Sleep and weight loss

You probably know that in order to lose weight you need to focus on one thing: your diet. As you continue your weight loss plan you might start to think about another way to get rid of unwanted pounds and kilos: exercise.

However, there are other areas of life that have an impact on your weight as well. Areas that we often overlook, such as stress levels and amount of rest and sleep.

This week I’m focusing on sleep.

Sleep And Weight Loss

In this post I will write about the importance of sleep when it comes to losing weight:

  • How much should you sleep?
  • Is there a connection between sleep and weight loss?
  • Can you lose weight by paying better attention to the way that you sleep?

How much sleep do you need?

There has been a lot of research on this subject and most studies suggest this is the answer:

How much sleep do you need

We need about 7 – 8 hours of sleep a night. Studies suggest that if you sleep less than 5 hours or more than 9 hours a night you are more likely to gain weight. It is suggested that two thirds of Americans are not getting enough sleep a night.

But it isn’t just the number of hours you sleep a night that counts:

The quality of your sleep is just as important as the quantity. Even if you do get enough sleep, the quality of your sleep may not be good enough.

Is there a connection between sleep and weight loss?

There are many ways that sleep – or lack of it – can affect your weight.

Does this sound familiar to you:

Sleep deprivation

It is a fact that you are more likely to make bad choices when you are sleep deprived.

There’s a lot of research that suggests you are more likely to eat more and go for high-calorie foods, and you will have less energy to exercise – or do any other physical activities for that matter. It’s like your body wants to save all the energy it has while at the same time craving for more energy (=food).

Another thing is that the longer you are awake at night, the more time you have to eat! You could cut down on late night snacking by going to bed a bit earlier. It all adds up.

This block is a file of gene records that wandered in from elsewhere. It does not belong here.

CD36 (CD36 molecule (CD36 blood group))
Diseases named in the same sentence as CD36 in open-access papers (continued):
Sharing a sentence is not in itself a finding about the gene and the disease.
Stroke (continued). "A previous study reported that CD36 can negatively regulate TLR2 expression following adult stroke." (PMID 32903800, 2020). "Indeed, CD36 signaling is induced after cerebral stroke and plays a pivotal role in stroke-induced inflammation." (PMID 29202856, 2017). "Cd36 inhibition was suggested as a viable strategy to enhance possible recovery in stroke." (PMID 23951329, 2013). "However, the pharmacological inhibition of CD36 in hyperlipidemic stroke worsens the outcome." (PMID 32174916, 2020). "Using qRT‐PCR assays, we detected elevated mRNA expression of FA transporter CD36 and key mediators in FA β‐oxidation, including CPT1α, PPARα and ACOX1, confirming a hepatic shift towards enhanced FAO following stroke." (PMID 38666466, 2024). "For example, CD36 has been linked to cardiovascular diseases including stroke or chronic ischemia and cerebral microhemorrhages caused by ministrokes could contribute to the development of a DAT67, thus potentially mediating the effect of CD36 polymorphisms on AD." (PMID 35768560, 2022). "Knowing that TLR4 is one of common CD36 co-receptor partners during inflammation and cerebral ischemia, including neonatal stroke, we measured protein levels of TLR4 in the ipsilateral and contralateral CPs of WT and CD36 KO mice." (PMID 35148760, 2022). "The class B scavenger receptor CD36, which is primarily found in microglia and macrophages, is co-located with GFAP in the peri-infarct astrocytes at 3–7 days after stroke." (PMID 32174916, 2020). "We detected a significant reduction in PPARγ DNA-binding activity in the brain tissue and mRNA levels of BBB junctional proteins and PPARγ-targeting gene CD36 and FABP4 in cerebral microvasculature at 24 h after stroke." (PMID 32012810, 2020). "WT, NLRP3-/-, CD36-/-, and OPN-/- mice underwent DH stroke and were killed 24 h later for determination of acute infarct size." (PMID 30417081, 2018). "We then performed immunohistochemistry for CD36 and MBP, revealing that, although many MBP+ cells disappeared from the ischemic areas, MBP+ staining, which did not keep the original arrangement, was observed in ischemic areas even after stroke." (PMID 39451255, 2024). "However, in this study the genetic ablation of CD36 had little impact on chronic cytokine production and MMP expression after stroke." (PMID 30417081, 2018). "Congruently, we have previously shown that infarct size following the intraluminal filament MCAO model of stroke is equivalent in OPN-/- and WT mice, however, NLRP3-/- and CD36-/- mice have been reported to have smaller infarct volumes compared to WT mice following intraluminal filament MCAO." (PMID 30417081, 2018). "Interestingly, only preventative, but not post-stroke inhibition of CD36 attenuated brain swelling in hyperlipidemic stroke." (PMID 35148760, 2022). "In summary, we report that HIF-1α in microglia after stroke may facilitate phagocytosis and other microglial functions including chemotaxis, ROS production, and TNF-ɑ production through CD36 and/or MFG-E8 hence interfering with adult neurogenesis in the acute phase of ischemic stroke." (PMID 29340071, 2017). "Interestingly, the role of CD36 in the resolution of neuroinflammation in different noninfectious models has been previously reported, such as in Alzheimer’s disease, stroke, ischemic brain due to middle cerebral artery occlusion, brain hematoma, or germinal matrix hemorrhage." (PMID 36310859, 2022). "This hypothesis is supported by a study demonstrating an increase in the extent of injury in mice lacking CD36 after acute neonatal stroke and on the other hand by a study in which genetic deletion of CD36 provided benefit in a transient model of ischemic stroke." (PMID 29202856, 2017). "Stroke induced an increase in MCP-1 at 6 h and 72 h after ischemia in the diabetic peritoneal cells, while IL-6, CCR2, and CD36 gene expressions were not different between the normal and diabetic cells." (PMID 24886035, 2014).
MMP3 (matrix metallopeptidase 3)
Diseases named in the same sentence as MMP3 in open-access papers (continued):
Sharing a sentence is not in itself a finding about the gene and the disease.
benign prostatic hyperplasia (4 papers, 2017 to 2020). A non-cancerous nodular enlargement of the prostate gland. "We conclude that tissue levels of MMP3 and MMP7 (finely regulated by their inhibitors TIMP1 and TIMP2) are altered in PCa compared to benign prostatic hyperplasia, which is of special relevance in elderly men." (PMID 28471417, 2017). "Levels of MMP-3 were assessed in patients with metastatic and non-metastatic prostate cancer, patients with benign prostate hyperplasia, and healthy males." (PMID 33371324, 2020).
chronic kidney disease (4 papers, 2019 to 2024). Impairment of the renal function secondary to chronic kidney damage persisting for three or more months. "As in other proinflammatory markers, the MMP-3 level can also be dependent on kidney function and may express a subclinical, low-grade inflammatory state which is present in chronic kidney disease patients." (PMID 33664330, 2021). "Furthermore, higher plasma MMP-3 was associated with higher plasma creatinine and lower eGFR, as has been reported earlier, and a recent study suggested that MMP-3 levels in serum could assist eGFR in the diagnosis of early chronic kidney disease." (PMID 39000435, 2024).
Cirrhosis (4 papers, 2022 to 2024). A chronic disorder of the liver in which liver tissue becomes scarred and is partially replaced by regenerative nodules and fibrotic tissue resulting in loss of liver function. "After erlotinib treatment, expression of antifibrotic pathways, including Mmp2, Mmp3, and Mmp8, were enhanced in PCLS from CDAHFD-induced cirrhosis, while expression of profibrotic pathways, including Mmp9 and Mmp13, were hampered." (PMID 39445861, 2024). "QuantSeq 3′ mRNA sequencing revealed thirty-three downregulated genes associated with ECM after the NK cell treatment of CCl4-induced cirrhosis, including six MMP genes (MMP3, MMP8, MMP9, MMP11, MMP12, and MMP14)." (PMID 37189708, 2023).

Research on sleep deprivation

If you don’t get enough good quality sleep there will be problems with your metabolism.

If you are sleep deprived – for just a few days – your body’s ability to process insulin drops. A research suggests that it can drop by over 30 % in just 4 days. And this is really bad news if you’re trying to lose weight: Your body will end up storing fat.

There was a research on two groups of people who were on a calorie restricted diet. The other group slept well while the other group was sleep deprived for two weeks. They both lost the same amount of weight. However, the amount of fat the sleep deprived group lost during this 14 day period was 55 % less, even though they ate the same amount of calories. I think this is quite a dramatic result and proves that weight loss is not always just about calories in, calories out. After all, we want to lose fat, not muscles!

Another study found that a group of people who were sleep deprived (they had just 4 hours of sleep a night) ate almost 300 calories more a day compared to what they ate after they had 9 hours of sleep. That means that you could lose – or gain – more than 2 pounds or 1 kg of body fat a month.

It is not known exactly why we eat more and crave for high calorie food when we’re tired, but there are some theories:

Why we eat more and get more cravings when we are sleep deprived?

There are two hormones that we need to focus on, ghrelin and leptin. This is how these hormones work in your body:

Ghrelin will tell your brain:

”Go ahead, have something to eat!”

Leptin should whisper in your ear:

”You should stop eating now.”

The problem is this:

When you haven’t had enough sleep your body makes more ghrelin and less leptin
⇒ You will gain weight.

There are other issues too:

Sleep deprivation affects our brains by making it harder for us to make good decisions and control our impulses. And the reward centers in our brains are looking for things to comfort us.

Cortisol, which is a stress hormone, plays an important part as well. When you haven’t had enough sleep your cortisol levels will spike. This will tell your body to hold on to all the energy it has so that you will have energy to make it though the day.

Problems sleeping if you are overweight

Sleep and gaining weight is one thing – being overweight and trying to get some sleep is another.

You see there’s a circle:

You might gain weight by not sleeping enough but you may also have problems sleeping when you’re overweight: You might have trouble sleeping or you’re sleep is lighter when you’re overweight. Another sleep related problem that is associated to overweight is sleep apnea.

If you get enough sleep and you feel like it’s good quality sleep and you still feel tired you should first check your diet. If that is OK too you should go and see a doctor – just to check there are no underlying problems.

So overall, sleeping really seems to have a surprisingly big impact on weight loss.

Are you making sure you sleep enough?

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